dence fciO.000; Booth & Flynn S,000; W. H.
Keech $5,000; Levi Webb $5,000. The losses
are fully covered by insurance. The origiu
of the fire is not known.
A Four-Story Block Burned.
Desver, Jan. 6. About midnight yes
terday the fine four-story block of Halleck
& Howard, at the corner of Seventeenth
and Market streets, was completely gutted.
The total loss will exceed $300,000, of which
$100,000 was on building. The heaviest
losers are the Halleck Paint and Glass com
pany, $50,000; Denver Stamping company,
$.15,000; the National Cracker company,
$6,000; R. W. Stewart Lumber company,
$3,000. Insurance not known.
Puzzles the Physicians.
Toledo, Jan. 6. Clay Hopper, a 17-year-old
boy, who has been ill with dropsy of
the heart for several months, was supposed
by his family and physician to have died,
and his funeral was set for last Friday.
When all was in readiness, the corpse
showed signs of life, and the funeral was
thereupon declared off. The boy has re
mained in a comatose condition since that
time, and although the body is warm there
are no other signs of life. The physicians
are puzzled over the strange case.
Probably Leaped to His Death.
Kaxsas City, Jan. 6. Handcuffed and
shackled, Joe Williams, a desperate horse
thief being conveyed to the Kansas peni
tentiary Wednesday morning, made a
leap from the train, which was on a high
embankment nt the time, and down this
the ucfurliui lie man tumbled. The pris
oner was picked up in au unconscious con
dition. An examination showed that his
left arm and his left leg were broken, his
skull fractured, and he had received inter
Only Thirty-Four Kcouomites Now.
Pittsdukg, Jan. 0. Gottlieb Lauppe, a
member of the Economite society and one
of the board of elders, died Wednesday
night.Mr. Lauppe'sdeath reduces the mem
bership to thirty-four, and will bring home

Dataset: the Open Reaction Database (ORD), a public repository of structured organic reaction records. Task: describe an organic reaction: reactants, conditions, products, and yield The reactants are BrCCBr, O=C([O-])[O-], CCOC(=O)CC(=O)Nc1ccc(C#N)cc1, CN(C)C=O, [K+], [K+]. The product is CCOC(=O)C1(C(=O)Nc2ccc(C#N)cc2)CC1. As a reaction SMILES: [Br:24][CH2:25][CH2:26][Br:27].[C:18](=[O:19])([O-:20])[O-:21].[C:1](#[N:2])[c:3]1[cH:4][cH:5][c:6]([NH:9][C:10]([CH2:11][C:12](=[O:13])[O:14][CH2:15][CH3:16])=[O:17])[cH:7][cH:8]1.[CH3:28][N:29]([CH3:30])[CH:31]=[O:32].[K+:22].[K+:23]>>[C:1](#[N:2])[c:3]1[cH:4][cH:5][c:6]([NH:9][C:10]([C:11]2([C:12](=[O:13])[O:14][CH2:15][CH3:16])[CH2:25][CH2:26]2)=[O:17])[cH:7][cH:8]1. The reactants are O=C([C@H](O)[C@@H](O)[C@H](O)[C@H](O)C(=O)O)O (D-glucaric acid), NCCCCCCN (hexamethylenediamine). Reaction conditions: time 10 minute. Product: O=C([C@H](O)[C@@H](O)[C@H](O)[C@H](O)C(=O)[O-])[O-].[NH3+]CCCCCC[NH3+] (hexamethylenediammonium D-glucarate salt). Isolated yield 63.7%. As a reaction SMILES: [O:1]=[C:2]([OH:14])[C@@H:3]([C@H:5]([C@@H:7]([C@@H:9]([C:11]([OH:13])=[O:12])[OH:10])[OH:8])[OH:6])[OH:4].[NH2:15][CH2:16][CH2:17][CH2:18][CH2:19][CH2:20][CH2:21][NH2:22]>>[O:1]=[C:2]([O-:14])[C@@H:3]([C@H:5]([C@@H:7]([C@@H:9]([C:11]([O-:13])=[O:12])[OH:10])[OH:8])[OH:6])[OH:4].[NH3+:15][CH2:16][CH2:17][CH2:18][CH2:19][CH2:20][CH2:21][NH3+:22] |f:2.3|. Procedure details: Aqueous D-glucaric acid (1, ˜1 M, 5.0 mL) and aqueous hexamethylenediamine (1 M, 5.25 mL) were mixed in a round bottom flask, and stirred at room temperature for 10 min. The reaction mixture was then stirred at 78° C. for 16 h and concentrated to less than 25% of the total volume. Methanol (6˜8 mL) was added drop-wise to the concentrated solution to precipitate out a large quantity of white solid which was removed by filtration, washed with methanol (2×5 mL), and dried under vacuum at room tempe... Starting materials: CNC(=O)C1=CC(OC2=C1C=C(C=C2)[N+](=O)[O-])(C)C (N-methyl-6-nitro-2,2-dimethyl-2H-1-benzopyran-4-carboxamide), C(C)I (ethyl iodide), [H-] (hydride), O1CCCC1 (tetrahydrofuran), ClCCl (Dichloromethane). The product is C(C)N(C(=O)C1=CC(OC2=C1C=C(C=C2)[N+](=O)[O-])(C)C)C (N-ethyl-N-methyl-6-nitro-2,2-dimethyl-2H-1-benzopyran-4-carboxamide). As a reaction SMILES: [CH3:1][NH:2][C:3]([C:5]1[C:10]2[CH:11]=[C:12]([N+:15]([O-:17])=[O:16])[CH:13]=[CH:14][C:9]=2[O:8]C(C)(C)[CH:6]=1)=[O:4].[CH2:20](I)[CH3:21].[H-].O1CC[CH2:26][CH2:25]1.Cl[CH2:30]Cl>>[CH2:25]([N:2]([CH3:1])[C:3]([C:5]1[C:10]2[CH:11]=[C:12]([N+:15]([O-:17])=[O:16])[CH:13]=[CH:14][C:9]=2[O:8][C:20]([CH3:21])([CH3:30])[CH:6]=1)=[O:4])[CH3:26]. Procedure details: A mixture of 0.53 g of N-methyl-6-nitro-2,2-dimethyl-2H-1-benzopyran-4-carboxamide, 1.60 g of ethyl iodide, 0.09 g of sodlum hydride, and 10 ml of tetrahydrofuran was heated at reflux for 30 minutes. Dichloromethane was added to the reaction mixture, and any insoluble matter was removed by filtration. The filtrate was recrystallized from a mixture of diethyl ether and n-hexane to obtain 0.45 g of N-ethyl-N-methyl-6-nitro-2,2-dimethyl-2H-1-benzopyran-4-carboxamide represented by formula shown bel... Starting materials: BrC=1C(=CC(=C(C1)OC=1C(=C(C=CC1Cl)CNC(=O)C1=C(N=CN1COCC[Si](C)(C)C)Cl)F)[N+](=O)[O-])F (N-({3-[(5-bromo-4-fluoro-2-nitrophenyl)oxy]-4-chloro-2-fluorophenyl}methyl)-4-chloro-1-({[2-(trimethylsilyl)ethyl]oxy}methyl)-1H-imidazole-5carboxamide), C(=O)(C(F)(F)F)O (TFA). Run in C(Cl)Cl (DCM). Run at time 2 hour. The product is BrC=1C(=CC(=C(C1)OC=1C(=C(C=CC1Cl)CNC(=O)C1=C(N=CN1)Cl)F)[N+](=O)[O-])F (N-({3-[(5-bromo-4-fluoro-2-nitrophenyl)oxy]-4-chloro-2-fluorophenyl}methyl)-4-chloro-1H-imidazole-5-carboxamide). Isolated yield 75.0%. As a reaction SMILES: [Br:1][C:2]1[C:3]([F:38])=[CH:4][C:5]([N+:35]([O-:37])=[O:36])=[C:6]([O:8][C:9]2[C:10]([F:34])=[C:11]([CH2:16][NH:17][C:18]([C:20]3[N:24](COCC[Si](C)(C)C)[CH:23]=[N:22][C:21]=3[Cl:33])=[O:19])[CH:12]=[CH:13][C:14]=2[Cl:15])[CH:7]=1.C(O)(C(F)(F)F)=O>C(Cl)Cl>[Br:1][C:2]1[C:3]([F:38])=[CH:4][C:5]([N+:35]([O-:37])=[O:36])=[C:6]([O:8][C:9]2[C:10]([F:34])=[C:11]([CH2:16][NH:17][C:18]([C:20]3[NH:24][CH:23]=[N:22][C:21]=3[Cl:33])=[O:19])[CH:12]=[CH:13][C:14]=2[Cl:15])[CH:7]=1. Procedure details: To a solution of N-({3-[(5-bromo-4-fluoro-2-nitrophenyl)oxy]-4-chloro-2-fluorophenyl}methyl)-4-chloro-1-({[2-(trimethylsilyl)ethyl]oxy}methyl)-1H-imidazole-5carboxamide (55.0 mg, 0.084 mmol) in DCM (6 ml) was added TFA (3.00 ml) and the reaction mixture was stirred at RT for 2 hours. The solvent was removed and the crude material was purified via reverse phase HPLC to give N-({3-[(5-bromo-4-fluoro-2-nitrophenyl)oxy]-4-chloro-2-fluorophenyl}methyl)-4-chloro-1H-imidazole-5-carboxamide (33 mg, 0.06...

to the members the extreme unlikelyhood
of the society dissolving without the inter
vention or agency of courts or men's devices.
Mrs. Bandelier, who in June last went to
Peru with her husband. Professor A. F.
Bandelier, a toted archce.ologi.st, on a three
years tour in the employ of Henry Villard,
died at Lima, Dec. 11. She was a native of
Highland, Ills., and 55 years old.
Professor H. A. Mahood, of Sioux City,
la., hnd been missing for a mor before
he was heard from at London, 'England,
where he writes he will spend a year.
Meantime his family is destitute.
Ed. B. Farnsworth, son of a prominent
citizen of Detroit, shot himself dead rather
than go to a police station on a charge of
forging his father's name. He thought go
ing to the station was the disgrace of his
Mme. Mayer, "the witch of Elm street,"
Cincinnati, had many times predicted that
she would die at 12 noon, Jan. 4. Her pre
diction was exactly fulfilled.
The sister of William Coyle, of St. Jo
seph. Mo., took his two babes out in a
sleigh and hj;s not been seen since.although
that occurred two weeks ago.
Herman Zimmerman was arrested and
locked up at Cairo, Ills., for forgery. At
the time he was a fugitive from justice, in
a strange town, and his wife and four chil